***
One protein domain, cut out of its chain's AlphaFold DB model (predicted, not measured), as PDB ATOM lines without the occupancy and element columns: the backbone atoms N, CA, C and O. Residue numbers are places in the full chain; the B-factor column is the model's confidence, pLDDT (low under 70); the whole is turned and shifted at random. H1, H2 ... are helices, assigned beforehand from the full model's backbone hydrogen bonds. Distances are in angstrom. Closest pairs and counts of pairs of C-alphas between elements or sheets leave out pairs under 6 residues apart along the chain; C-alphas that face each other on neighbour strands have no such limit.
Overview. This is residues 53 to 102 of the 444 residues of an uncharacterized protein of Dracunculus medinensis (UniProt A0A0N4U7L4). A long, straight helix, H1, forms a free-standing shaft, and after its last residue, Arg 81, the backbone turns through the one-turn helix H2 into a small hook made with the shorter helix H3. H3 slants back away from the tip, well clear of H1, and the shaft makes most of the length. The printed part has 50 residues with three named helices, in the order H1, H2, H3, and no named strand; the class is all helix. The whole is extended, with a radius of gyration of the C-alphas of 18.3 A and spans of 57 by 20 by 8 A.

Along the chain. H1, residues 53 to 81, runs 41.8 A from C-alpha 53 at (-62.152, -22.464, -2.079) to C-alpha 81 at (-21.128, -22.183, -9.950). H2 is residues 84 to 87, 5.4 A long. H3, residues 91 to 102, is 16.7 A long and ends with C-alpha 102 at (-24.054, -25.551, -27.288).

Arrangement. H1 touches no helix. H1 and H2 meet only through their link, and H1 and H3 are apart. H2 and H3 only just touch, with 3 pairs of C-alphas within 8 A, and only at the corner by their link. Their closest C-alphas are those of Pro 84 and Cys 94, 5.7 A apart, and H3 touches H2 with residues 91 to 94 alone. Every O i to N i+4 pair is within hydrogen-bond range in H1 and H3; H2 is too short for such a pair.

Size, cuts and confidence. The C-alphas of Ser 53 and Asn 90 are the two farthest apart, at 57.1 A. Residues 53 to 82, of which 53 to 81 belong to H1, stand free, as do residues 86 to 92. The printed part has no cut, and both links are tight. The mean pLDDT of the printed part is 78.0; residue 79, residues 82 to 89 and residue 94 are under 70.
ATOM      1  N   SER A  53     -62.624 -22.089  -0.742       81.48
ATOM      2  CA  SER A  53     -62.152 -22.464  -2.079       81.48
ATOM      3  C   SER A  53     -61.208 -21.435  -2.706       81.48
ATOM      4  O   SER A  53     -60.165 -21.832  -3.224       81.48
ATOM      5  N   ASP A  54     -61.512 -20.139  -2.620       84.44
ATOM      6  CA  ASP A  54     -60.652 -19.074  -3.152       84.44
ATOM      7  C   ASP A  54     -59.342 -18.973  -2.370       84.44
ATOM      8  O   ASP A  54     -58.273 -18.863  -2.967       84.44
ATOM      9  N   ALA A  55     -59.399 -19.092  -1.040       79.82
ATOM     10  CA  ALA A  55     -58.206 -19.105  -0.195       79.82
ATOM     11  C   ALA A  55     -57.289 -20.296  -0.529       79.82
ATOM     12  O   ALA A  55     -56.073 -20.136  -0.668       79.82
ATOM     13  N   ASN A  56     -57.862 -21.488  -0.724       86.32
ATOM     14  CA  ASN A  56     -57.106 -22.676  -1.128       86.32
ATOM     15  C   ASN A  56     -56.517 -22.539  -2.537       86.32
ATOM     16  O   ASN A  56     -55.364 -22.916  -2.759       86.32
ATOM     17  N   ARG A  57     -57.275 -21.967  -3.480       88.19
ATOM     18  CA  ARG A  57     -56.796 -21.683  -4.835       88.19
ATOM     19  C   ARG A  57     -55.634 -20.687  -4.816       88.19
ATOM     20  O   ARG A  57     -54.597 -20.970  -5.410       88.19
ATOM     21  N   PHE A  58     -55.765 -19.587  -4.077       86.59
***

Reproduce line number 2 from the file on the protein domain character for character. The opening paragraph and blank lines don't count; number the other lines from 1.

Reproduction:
Along the chain. H1, residues 53 to 81, runs 41.8 A from C-alpha 53 at (-62.152, -22.464, -2.079) to C-alpha 81 at (-21.128, -22.183, -9.950). H2 is residues 84 to 87, 5.4 A long. H3, residues 91 to 102, is 16.7 A long and ends with C-alpha 102 at (-24.054, -25.551, -27.288).